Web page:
Denver Zoo Map

By Sam Polce, Denver Zoo Horticulture Technician

By Jennifer (Nixon) Preusser, Denver Zoo Bird Keeper

Introducing this week’s feathered friend, George, the 17-year-old hamerkop (Scopus umbretta), who arrived last year with his mate from San Diego Zoo. The two live in the Rainforest Room of Bird World, Presented by Frontier Airlines.

You can distinguish George from his girlfriend because of his interesting “hairstyle.” Like his namesake from Seinfeld, he has a balding pattern of missing feathers on top his head. His girlfriend has distinctive white feathers that also set her apart in looks.

By Jessica Leckrone, Denver Zoo Bird Keeper

This week’s feathered friend is Olaf, a snowy-headed robin-chat (Cossypha niveicapilla), also known as a snowy-crowned robin chat. Olaf hatched at the Toledo Zoo in July 2012 and arrived at Denver Zoo last year. Olaf finds himself at home in the very last exhibit inside Bird World, Presented by Frontier Airlines. He is currently the only snowy-headed robin-chat that calls Denver Zoo home.

By Jessica Leckrone, Denver Zoo Bird Keeper

This week’s feathered friend is Sai, a female golden white-eye (Cleptornis marche).

Golden white eyes are found on the Mariana Islands of Saipan and Aguiguan, where they live in all-wooded habitats including the native limestone forest. Golden white eyes are seen in groups of two or four, which are thought to be small family groups

By Jennifer Nixon, Denver Zoo Bird Keeper

Captain America is a blue-streaked lory (Eos reticulate) previously featured on this blog. Since his namesake is featured in the new Avengers movie coming out today, he is back in the spotlight.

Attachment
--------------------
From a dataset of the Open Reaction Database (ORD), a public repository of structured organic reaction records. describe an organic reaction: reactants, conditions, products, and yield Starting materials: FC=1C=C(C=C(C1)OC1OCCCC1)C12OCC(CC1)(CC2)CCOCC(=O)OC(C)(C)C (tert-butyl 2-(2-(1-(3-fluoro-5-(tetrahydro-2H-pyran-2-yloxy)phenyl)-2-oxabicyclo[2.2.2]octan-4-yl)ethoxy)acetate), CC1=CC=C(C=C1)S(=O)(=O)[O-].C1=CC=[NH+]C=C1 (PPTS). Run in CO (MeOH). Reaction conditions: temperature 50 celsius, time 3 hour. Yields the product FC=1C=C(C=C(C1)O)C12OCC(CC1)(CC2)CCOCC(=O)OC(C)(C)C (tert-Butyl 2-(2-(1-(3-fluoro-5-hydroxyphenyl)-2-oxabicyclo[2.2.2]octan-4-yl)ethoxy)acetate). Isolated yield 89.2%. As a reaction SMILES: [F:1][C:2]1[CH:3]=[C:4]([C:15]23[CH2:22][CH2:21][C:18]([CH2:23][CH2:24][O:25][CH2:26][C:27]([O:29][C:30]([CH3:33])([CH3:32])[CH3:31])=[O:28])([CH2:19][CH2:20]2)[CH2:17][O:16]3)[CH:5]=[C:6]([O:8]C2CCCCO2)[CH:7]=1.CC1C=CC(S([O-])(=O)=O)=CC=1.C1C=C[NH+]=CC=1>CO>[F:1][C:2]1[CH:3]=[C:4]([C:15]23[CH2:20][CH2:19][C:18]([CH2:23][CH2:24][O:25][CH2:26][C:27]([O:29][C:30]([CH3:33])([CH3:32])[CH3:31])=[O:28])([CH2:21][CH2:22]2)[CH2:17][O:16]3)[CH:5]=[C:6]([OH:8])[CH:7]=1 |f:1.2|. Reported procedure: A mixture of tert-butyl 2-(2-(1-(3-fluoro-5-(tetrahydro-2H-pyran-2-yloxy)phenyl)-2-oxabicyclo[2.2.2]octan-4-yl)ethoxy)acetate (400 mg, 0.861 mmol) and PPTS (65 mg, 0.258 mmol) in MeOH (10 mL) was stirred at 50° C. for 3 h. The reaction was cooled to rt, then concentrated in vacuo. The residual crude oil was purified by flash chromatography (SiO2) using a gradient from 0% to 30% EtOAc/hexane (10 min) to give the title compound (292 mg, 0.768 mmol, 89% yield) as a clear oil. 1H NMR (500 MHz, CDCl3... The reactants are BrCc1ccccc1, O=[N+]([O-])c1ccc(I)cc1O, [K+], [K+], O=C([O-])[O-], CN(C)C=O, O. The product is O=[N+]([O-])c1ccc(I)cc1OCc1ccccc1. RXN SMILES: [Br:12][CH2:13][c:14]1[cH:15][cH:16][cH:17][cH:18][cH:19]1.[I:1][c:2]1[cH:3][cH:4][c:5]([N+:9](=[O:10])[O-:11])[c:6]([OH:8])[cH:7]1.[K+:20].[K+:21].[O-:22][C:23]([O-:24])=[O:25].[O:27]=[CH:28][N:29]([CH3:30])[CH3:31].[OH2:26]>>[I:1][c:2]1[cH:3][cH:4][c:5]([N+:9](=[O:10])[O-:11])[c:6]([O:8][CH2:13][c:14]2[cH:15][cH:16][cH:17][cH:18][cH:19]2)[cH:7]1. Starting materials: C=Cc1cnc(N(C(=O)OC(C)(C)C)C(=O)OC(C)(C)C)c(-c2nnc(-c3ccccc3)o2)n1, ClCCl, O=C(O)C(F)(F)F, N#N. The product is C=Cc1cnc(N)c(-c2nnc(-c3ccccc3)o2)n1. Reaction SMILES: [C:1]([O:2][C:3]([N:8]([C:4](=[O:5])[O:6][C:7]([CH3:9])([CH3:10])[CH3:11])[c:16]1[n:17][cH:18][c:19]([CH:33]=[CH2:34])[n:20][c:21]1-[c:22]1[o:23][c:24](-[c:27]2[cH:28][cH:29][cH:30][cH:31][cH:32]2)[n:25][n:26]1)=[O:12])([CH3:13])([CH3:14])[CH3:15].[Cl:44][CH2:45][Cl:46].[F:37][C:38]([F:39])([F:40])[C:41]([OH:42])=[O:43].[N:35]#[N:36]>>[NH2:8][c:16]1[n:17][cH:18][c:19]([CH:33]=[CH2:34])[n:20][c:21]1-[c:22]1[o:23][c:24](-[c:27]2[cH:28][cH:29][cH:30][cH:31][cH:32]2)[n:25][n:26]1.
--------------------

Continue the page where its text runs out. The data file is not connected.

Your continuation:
By Jennifer Nixon, Denver Zoo Bird Keeper

Introducing this week’s feathered friend, Peanut, the male chestnut-backed thrush (Zoothera dohertyi). Peanut hatched in 2013 in the swamp exhibit of Bird World, Presented by Frontier Airlines.

By Jessica Leckrone, Denver Zoo Bird Keeper

Introducing this week's Feathered Friend, Hendrix, an American flamingo, also known as a Caribbean flamingo (Phoenicopterus ruber). Hendrix hatched at Denver Zoo at the Avian Propagation Building in 2008. He lives with a flock of 73 other birds and can be recognized by the green band with the number “29” on his right leg.

By Jennifer Nixon, Denver Zoo Bird Keeper

By Katrina Eschweiler, Denver Zoo Grounds Technician 

“Feed me Seymour,” the famous words of Hollywood’s other worldly man-eating plant, Audrey 2, from Little Shop of Horrors, is one of the many exaggerations of carnivorous plants. The fiction world has characterized these plants as colossal, man-eating monsters with insatiable appetites, while in reality they are small, feeding only on insects and, in some cases, small vertebrates. What is a carnivorous plant, and what makes them so different from other groups of plants?

By Jessica Leckrone, Denver Zoo Bird Keeper

Introducing this week’s feathered friend, Jackie, a 14-year-old Edward’s Lorikeet (Trichoglossus haematodus capistrat).

She is one of 51 lorikeets that lives at Lorikeet Adventure, with a total of seven different species. You can recognize Jackie by her bright yellow chest feathers. The rest of her body is almost all green, with dark blue cheeks and chin. There is one other Edward’s Lorikeet at Lorikeet adventure, Jasmine.

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